Book buyback is one good way to prolong the life cycle of a book while getting some of the cash you spent on it back. However, not all books are created equal. Sometimes you get a good buyback offer for a textbook and no offer for a piece of fiction. Why is it so? Let’s take a look at a practical case.
Typical Buyback Example
You’re going to sell textbooks and other used books on BookScouter. You want to sell books online rather than lug them to a bookstore. You’re parting with two textbooks ( Cengage Advantage Books: Law for Business and Understanding Criminal Law (Understanding Series) , a cookbook ( Boards: Stylish Spreads for Casual Gatherings), and a well-loved, hardback copy of The Hunger Games. You enter the books’ ISBNs into the search field to learn what buyback vendors are paying:
At best, your textbooks will bring $49.58 and $21.25, the cookbook, $5.67, and the fiction? Almost nothing: $0.14, and there is just one offer. You wonder why vendors don’t want to buy your book, one of the best-selling works of the past decade. Surely, someone else would like to own and read it? Could BookScouter be wrong?
The thing is that more than 23 million print and digital copies of The Hunger Games have been launched into the reading universe since the book was published in 2008. That’s enough for everyone in Georgia and North Carolina to have their own copy.
Why Your Book Isn’t a Favourite with Buyback Companies
The thing is that most of the buyback companies will send you a prepaid label so you can package and send them your books. Let’s say you paid $7 for your copy of The Hunger Games, and the buyback vendor is offering $4. The shipping cost is $4. For the buyback company to make money, it would have to charge at least $12, to recover the cost of shipping and to make some money.
Who’s going to pay $12 when he or she can find the book, as you did, for $7? Or even buy a used copy for as little as $1?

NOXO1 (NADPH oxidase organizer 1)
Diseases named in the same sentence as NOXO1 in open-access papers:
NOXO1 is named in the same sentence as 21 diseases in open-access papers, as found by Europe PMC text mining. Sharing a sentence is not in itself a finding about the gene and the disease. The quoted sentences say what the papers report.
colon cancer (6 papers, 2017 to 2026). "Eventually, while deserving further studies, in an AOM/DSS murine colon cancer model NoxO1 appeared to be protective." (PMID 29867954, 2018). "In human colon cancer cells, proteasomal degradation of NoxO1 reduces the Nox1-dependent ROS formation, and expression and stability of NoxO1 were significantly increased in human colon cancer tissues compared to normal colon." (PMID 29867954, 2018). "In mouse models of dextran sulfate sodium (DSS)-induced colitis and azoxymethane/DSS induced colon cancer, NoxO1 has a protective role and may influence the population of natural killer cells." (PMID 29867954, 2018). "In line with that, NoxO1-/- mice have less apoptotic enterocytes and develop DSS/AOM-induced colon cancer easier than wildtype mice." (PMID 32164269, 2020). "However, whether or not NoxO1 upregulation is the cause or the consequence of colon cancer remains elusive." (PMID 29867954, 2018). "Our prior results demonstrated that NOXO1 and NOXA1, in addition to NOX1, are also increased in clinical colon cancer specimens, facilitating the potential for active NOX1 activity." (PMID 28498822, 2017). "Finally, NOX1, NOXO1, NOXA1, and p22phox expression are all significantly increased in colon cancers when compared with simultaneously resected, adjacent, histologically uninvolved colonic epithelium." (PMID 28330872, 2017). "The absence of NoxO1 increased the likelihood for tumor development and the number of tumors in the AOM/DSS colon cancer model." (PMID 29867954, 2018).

Where to Sell Fiction, Then?
By and large, fiction brings less profit than textbooks when it comes to online buying and selling books. So you can consider turning it in at a paperback exchange, donating, or recycling it. Dealing with fiction is so difficult that only one of our 30+ buyback vendors, Powell’s Books , will consider accepting some fiction.
- So, you can try Powells. They accept more books than anyone else; however, there is a catch. You should keep in mind that they only accept books in excellent condition. No bent pages, no tiny scratches, nothing. Unless your book is literally like new, Powells won’t pay you.
- Next, if you have a signed, first edition copy of The Hunger Games or another fiction title with the same characteristics, you can try Abebooks or a member of the Antiquarian Booksellers Association of America and see how much your book is worth. First editions and signed copies add value to fiction books.
- Alternatively, you can use BookScouter’s Recently Searched High-Value Books tool.
The tool allows you to know what books are in high demand at the moment and look for such books within a certain price range. You can open the tool and see the list of the most expensive options first. Perhaps, you are lucky to have a copy of Jock Sturges: Life Time, but you are not that into photography and will happily pass it to someone who does—for a reward, of course. In this case, you’ll be pleased to know that its best current buyback price is $151.00 among all BookScouter vendors. Another example: someone has given you Modernist Bread as a gift, but you clearly don’t need the volumes, or you are moving. The best vendor price at BookScouter for it is $125.00 . So what we suggest is you just check the Recently Searched High-Value Books tool for different price ranges, and perhaps, you’ll see appealing offers for the books that you have on your shelves.
The Bottom Line
Now you know why buyback companies set different prices for books and why fiction doesn’t usually cost much (and sometimes even nothing) compared to textbooks (especially STEM subjects textbooks). Next time you decide to get rid of some of your used books and textbooks, you won’t be surprised by the difference in buyback offers and will know how to deal with the books you have in the best possible way.